Topic: Model Railroad Branch Line Track Plan Design
Imagine faded RS-2's pulling short trains through the river valleys of Vermont or New Hampshire with tree covered mountains in the distance. Small towns, brick mills, dairies, covered bridges, it's no wonder that the New England branch line theme is a perennial favorite among model railroaders.
A classic New England mill sits in the sun on this chilly day in 1939. Scenes like this are a favorite among model railroaders. A good starting point for the mill would be the Atlas Middlesex Manufacturing kit, perhaps two of them laid end to end as I showed on the plan in this blog. Jack DeLano. Library of Congress.
At 15' x 22', the plan below would fit in your typical half basement. Although l've labeled it as a branch, most of my design clients prefer continuous run formats so I've taken that liberty. Operationally however, you could treat it as an out and back branch with the local leaving the main yard and running out and back to the foreign road interchange (Canadian Pacific maybe?). I've deliberately kept the track density low but there is room to add a few more spurs if you wanted, perhaps serving a lumberyard or fuel dealer. The design is meant to be a platform for the train runner that loves the look of green tree covered mountains and valleys, streams, lots of bridge crossings, and New England-style structures.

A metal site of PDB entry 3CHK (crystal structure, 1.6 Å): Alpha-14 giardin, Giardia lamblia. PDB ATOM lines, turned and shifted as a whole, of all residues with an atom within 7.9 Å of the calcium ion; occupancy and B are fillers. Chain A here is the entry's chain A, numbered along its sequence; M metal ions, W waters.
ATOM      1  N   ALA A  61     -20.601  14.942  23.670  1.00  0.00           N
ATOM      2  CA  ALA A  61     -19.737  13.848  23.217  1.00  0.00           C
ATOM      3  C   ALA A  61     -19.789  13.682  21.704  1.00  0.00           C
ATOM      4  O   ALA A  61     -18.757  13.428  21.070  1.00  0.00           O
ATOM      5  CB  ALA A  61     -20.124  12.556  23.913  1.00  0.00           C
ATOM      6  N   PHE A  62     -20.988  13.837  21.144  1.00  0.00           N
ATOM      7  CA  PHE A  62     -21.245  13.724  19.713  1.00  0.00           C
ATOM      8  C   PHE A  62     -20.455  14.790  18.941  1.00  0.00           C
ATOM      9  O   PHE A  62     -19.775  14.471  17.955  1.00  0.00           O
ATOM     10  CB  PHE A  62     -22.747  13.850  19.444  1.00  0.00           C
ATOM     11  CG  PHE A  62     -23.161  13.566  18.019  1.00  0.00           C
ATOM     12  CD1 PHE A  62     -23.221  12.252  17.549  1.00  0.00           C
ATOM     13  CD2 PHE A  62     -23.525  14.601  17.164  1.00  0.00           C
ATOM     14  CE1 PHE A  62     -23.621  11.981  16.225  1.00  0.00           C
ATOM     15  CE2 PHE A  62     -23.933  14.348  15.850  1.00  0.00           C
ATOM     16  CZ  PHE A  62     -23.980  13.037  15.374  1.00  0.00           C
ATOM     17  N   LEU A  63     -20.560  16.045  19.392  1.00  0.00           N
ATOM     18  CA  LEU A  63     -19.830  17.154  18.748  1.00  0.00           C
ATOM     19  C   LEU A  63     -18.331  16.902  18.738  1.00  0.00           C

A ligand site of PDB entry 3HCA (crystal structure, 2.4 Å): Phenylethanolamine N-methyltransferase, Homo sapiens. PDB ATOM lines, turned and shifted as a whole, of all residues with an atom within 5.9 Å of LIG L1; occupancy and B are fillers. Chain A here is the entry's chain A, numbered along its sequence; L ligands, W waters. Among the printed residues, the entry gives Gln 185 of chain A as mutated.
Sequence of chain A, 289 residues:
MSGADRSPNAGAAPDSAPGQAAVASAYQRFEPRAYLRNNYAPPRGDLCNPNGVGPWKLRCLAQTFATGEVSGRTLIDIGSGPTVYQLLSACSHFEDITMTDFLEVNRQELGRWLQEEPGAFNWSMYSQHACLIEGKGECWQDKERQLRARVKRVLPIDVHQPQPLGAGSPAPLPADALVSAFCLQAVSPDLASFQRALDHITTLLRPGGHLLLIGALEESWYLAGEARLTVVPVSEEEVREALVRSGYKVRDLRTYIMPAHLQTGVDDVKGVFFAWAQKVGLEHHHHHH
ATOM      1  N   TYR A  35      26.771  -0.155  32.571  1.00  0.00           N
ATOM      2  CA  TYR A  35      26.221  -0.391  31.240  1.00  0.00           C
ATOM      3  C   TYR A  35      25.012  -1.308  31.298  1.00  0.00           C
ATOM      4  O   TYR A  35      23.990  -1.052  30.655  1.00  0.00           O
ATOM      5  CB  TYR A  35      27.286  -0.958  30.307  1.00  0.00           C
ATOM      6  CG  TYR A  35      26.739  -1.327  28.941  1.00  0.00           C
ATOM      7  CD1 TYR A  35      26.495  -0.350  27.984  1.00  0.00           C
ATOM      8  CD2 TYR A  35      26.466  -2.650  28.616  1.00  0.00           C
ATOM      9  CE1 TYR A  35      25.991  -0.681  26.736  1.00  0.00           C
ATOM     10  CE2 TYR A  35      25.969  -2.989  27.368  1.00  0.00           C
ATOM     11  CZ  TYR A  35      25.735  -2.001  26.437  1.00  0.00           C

Need help coming up with a custom layout design for your own situation? Drop me a note and let's talk.